‘Point and shoot’ goes wide and fast


Having a fast medium wide-angle lens has been part of my documentary camera outfit for over forty years – first with an early version of the classic Nippon Kogaku Auto-Nikkor 28/2 – and later, after I switched to Canon SLRs, their fine FD 28/2 SSC Canon.


In the late 1970s I also bought an early version of the 35/1.4 Summilux-M for my battered Leica M2. The Leitz lens tended to flare when used wide open (as can be seen, below, in a photograph I made of that remarkable performer and writer, the late Nick Enright, at Sydney’s Nimrod Theatre in 1978) but from f2 on, the Summilux’s definition, contrast and colour were wonderful.


Such medium wide-angle lenses broadly approximate the eye’s main area of comprehension and their added speed gave me confidence to work in low light levels and still make sharp pictures – whether using either a SLR or Rangefinder camera. Now a new generation of digital compact cameras, nominally considered point and shoot, are emerging that feature wide, fast and sharp lenses – ideal for carrying when a bag full of cameras is inappropriate.


These modestly priced cameras are eminently pocketable and produce results that are clearly of publication quality. Though more expensive than point and shoot digital cameras with slower lenses, a camera such as Canon’s Powershot S95 is still well below the price of a 28 f2 lens for a DLSR. I recently spent time using the Canon S95, an upgrade of their S90, and found the results from this camera impressive.



Old photojournalistic habits die hard, so most of the photographs taken with the S95 were made at the zoom lens’s widest focal length and at its maximum aperture of f2. Even a test I made of the macro abilities of the S95 – using a rose from my garden, with the lens set at f2 delivered more than acceptable definition (pictured left). No lens is really worth having (with the exception of that Summilux I owned) unless it performs well when used wide open.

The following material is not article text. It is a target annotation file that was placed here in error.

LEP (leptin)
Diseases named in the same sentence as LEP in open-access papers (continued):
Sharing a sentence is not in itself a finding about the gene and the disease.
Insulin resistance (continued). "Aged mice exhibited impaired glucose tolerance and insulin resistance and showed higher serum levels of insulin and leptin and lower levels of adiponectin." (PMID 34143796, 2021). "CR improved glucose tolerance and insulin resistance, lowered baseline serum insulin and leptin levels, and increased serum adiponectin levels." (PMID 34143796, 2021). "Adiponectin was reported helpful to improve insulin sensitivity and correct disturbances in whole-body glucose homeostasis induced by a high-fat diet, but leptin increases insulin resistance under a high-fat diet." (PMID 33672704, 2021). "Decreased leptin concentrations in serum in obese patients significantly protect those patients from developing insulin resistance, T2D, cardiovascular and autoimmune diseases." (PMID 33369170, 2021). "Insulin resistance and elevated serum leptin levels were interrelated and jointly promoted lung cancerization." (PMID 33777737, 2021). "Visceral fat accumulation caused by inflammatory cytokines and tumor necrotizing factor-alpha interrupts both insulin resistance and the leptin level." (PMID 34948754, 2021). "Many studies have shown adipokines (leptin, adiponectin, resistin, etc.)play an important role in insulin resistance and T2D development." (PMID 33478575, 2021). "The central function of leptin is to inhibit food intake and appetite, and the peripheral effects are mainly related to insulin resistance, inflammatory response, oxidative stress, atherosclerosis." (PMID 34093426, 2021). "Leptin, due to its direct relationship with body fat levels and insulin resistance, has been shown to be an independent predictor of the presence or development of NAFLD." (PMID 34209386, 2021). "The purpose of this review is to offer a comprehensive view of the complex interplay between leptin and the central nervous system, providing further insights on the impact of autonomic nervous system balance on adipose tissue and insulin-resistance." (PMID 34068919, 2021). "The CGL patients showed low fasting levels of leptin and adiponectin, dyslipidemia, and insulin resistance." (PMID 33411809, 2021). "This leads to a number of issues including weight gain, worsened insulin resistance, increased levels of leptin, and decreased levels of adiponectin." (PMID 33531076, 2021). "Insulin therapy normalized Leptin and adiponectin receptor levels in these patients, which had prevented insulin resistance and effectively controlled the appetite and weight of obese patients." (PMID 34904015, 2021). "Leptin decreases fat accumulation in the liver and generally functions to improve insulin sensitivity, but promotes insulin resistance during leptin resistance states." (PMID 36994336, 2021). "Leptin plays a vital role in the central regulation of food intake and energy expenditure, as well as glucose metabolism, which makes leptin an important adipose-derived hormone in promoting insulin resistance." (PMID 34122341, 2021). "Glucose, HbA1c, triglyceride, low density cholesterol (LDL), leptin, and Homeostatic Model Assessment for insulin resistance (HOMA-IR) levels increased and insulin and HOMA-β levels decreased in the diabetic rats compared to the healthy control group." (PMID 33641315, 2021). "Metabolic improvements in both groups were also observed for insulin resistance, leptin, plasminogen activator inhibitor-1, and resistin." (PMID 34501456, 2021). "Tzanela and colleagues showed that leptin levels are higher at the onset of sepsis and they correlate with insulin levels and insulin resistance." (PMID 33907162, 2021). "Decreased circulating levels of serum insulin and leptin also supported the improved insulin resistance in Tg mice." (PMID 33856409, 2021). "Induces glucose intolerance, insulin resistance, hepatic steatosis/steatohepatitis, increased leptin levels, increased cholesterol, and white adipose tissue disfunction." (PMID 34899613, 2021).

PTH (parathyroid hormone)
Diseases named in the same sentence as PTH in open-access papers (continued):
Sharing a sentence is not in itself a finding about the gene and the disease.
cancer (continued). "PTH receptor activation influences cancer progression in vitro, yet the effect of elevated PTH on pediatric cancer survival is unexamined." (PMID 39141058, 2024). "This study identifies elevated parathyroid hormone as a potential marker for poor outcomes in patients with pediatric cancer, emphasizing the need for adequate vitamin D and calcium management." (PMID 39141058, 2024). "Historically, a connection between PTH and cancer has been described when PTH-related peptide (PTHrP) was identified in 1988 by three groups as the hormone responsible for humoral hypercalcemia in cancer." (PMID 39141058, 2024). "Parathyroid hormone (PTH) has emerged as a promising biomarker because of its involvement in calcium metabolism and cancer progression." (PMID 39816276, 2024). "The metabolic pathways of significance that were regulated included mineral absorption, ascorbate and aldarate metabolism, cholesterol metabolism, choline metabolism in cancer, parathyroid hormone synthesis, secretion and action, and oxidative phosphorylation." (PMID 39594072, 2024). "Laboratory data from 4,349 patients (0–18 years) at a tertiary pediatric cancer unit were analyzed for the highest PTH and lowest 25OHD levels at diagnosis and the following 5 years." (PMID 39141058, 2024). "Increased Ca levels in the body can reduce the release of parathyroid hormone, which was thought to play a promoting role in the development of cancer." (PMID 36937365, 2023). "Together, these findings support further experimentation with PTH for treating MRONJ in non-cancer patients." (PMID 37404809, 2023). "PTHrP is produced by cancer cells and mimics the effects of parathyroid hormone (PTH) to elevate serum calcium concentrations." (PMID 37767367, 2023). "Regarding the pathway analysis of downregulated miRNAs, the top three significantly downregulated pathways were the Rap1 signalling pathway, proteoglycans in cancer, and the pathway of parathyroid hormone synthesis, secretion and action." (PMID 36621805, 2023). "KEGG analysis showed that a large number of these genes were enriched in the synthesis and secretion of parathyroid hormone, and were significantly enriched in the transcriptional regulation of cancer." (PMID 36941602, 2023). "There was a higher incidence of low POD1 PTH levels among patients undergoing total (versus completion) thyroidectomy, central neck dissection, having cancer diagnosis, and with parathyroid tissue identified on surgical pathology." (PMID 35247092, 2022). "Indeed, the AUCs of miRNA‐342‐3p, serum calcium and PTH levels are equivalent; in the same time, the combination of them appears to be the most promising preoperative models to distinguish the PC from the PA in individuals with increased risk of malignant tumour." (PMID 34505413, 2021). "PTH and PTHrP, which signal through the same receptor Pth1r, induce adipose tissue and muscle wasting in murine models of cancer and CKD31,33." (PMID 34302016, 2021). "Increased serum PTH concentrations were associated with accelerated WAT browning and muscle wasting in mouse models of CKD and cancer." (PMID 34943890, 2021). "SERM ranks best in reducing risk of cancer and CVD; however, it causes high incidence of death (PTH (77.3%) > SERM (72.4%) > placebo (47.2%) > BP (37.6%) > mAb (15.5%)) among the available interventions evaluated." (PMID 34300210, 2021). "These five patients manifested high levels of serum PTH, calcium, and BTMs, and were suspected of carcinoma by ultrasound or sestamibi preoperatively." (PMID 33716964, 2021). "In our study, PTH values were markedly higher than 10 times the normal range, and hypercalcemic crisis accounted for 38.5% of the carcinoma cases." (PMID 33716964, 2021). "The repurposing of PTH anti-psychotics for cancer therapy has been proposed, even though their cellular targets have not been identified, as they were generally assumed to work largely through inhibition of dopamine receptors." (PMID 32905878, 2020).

One of the hardest tests I then gave the S95 was a portrait I made of a friend, psychologist Michelle Sexton, as she stood, heavily backlit, before a window. I also had to add 2/3 of a stop exposure compensation – easily set by rotated a wheel on the back of the camera. The result (pictured below) was sharp with no visible flare. Controls for this camera will be familiar to anyone with a passing knowledge of digital cameras (especially Canon’s cameras www.canon.com.au) and I confess I have yet to open the instruction book.



The Canon Powershot S95 lens has an image stabilised 3.8X zoom where the maximum aperture drops to f4.9 at its telephoto equivalent focal length of 105mm. The S95 also has the ability to shoot HD video and has RAW capture.


As if to prove Canon are serious about low light shooting the S95 can make pictures at up to ISO 3200 at full 10 Megapixel resolution. The Powershot S95 is currently selling at retailers such as Ted’s Cameras for $569.95.


During my last visit to Sydney I received a surprise invitation from arts journalist Ann Berriman to come to a lunch at short notice with eminent Australian sculptor Ken Unsworth (pictured below). A photographer friend, the late Robert Walker, had once shown me part of the extensive documentation he had produced of Unsworth’s remarkable vision and I soon found myself sitting opposite the 80-year-old artist, who discussed his art with the enthusiasm of someone sixty years younger.



As I love the diarist nature of photography I asked Unsworth whether I could photograph him and whether I could publish the picture in my next blog.


“Do anything you like with the pictures! I am from the generation that just wants things seen,” said Unsworth with some generosity.


Again, I set the S95 to aperture priority and the lens to wide-angle, and f2 (the latter by simply twisting the knurled ring around the lens) and made an un-posed portrait of the artist sitting in a naturally lit room at the rear of Berriman’s house.


The Canon S95 demonstrated how tenacious is the lens’s resolving power when used at its limits. But you be the judge. In future blogs I will look at some of the S95’s competitors – the Lumix LX5, Samsung’s EX1 and the recently released Olympus XZ-1.


This article first appeared on Robert McFarlane‘s blog, ozphotoreview.com.

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Image detail: Gary Ramage